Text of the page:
When you arrive, you don’t need to pick up the same ticket again – just get your SwissPass reactivated by the SBB and your GA Travelcard will be valid again. 

You can do this for up to 30 days per year – and the 30 days do not need to be consecutive, which is great news if you travel abroad regularly or even semi-frequently. 

Bikes, dogs and luggage loopholes

There are also a few tricks and loopholes you should be aware of when travelling with bikes, luggage and dogs (not necessarily at the same time). 

Dogs which have a ‘shoulder height’ of less than 30 centimetres (i.e. the ears and tail aren’t counted) are considered small enough to travel free. 

READ MORE: Switzerland’s strangest taxes – and what happens if you don’t pay them

The rules for larger dogs vary, with dogs bigger than 30 centimetres treated as either children or luggage. 

While the SBB loves to tell you how bike friendly it is, taking one with you can be incredibly expensive. 

To get around it, you can detach the front wheel and bind it to the rest of the bike (perhaps with your bike lock). 

The bike can then be stowed under your seat, above your seat or in the luggage compartment free of charge. 

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TRAVEL NEWS

Reader question: What are the rules if I travel to France via Switzerland?

As the ski season continues many travellers will be coming to the French Alps and often the most convenient route is to fly into Geneva and then cross the border into France - but what does this mean for travel rules?

Reader question: What are the rules if I travel to France via Switzerland?

Question: I will be flying into Geneva with my family and then travelling to a ski resort in France, but I’m confused about whether I have to follow the French travel rules or the Swiss one, or both?

Both France and Switzerland have relaxed their travel rules in recent days, but they do not have the same requirements.

Technically, anyone entering France from an orange list country (including the UK, USA and Canada) via Switzerland must follow the French entry rules for their country of origin, unless they have been in Switzerland for the previous 14 days. In reality the Franco-Swiss border, being a Schengen border, is very lightly policed and travellers are rarely asked for paperwork – that doesn’t mean that it never happens though. 

Into Switzerland – Switzerland has just announced the end of all its travel rules, so you no longer need to show proof of vaccination at the border or fill in an entry form.

Into France – France has relaxed some of its travel rules, but others remain in place.

Fully vaccinated – France still requires proof of vaccination at the border, and you also need to complete a declaration stating that you do not have Covid symptoms, find that HERE.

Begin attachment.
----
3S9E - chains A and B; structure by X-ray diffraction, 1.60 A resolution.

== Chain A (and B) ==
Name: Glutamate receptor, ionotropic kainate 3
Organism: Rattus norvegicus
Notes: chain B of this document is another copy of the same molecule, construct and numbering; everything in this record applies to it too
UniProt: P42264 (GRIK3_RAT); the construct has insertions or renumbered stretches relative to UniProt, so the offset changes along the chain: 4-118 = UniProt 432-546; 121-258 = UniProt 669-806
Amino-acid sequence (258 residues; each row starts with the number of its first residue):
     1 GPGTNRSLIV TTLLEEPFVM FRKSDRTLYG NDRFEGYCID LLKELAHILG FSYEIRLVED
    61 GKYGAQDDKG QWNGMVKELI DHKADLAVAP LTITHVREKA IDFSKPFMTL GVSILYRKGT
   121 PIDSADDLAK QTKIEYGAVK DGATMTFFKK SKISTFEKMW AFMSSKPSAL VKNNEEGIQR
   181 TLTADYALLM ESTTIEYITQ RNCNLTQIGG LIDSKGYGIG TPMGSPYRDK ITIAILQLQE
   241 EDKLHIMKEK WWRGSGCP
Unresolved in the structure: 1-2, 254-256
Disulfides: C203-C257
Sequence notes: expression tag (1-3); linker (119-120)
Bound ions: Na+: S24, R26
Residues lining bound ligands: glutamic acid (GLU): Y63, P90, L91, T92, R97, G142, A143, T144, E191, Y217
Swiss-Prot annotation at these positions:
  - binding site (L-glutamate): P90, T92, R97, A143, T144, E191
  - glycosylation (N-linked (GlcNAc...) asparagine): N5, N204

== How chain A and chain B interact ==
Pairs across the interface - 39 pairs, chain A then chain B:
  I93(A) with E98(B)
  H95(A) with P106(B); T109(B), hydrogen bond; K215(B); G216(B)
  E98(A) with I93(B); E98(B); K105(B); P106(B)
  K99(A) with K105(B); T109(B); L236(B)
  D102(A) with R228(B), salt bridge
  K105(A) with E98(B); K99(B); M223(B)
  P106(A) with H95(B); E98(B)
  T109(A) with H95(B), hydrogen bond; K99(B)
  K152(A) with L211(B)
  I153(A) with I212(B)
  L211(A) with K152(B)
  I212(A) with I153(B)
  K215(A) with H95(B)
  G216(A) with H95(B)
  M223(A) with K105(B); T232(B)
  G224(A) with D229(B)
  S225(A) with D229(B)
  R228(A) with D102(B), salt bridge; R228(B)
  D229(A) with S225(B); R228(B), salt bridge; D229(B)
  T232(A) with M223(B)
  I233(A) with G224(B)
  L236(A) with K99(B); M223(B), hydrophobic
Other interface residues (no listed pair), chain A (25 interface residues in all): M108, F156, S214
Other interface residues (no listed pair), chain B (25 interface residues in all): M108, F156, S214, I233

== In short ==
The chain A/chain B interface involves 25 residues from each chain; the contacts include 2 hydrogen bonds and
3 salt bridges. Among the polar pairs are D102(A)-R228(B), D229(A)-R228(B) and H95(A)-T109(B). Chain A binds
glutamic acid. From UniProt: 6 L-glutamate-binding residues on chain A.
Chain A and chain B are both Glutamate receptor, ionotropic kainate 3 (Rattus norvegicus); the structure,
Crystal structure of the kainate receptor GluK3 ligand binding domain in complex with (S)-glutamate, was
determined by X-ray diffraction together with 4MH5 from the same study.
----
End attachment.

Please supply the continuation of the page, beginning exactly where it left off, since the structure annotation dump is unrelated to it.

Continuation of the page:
Not vaccinated – If you’re not vaccinated there are different rules depending on whether you are travelling from an EU or Schengen zone country (including Switzerland) or from outside the EU. Technically, if you’re just passing through Switzerland you should follow the rules for the country of origin.

If you’re not vaccinated and coming from the EU/Schengen zone you need to show a negative Covid test taken within 72 hours (if a PCR test) or 48 hours if you’re using an antigen test.

READ ALSO Can I use a lateral flow test to travel to France?

If you’re not vaccinated and coming from an orange list country, you cannot travel to France unless your trip is essential. You can find the full list of accepted reasons HERE, but it does not include skiing holidays. 

Children

The French testing and vaccine rules apply to all children aged 12 and over, however unvaccinated children over 12 can travel if they are accompanied by fully vaccinated adults.

Vaccine pass

If you decide to stop off in Switzerland you won’t need to show a vaccine pass since the rules were scrapped on February 17th. Masks are also no longer required in the majority of indoor spaces.

Once you get to France, however, the rules are a lot stricter.

The vaccine pass is required for entry to a wide range of venues including bars and cafés, for ski lifts and to access long-distance transport such as TGV trains.

EXPLAINED How France’s vaccine pass works

Children aged 12-15 need a health pass, while those aged 15 and over need a vaccine pass – full details HERE.

For adults, a booster may be required in order to get a valid vaccine pass – full details HERE.

Masks are required in all indoor public spaces, including public transport. The mask rule relaxes on February 28th, but they will still be required after this date in shops and on public transport – full details HERE.

The France-Switzerland border is once again fully open after crossings were limited during the lockdowns of 2020 and 2021.